Saturday, October 29, 2011
Wednesday, October 26, 2011
The royal household issued some new photographs for the occasion.
Best wishes to the Princess and her family!
Monday, October 24, 2011
This is a good article as far as the lives of the holy Emperor Karl of Austria and his family are concerned, but I was rather hurt by the disparaging comparison of poor Carlota of Mexico with Empress Zita:
Carlota, born Princess Charlotte of Belgium, was nearly insane with ambition. Save for her insistence, poor Maximilian, a Romantic dreamer who wished nothing so much as to be able to dream forever, almost certainly would not have accepted the crown of Mexico when it was proffered. Carlota never had a child, or at least none by her husband. After Maximilian was shot the world saw little of her. Driven truly mad by the loss of the Mexican throne, she lived all the long decades of her remaining life in seclusion at one of her family’s chateaux in Belgium, still believing she was a reigning empress.
Friday, October 21, 2011
In his biography of Albert I, which I am finding to be quite a bittersweet read, Emile Cammaerts draws a comparison between the Belgian king and one of his relatives on his mother's side, the martyred hermit Meinrad of Einsiedeln.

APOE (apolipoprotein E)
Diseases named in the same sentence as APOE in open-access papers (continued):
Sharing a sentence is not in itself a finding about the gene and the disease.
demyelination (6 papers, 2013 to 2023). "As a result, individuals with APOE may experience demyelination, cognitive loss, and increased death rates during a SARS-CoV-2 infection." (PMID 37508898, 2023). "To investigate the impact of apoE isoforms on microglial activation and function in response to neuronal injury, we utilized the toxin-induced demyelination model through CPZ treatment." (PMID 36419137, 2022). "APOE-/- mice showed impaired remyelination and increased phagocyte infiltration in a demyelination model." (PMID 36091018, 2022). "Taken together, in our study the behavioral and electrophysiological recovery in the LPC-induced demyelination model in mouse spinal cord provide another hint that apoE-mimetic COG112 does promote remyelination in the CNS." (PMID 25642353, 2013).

Like most royal personages, he had many Christian names: Albert, Leopold, Clément, Marie, Meinrad. Now, St. Meinrad was supposed to be a member of the Hohenzollern family who, after founding the monastery of Einsiedeln in the ninth century, lived for a long time as a hermit in the company of two ravens and a squirrel. His namesake led a very different life, but remained nevertheless fond of solitude, an ardent admirer of monastic and missionary discipline, simple in his habits and frugal in his diet. His devotion to his people had developed into a passion for self-sacrifice. He shared the Saint's untiring patience and courage, with his delicate and almost feminine sympathy not for men only, but for beasts and even for trees (Emile Cammaerts, Albert of Belgium: Defender of Right, Macmillan Company, New York, 1935, p. 423).
Sunday, October 16, 2011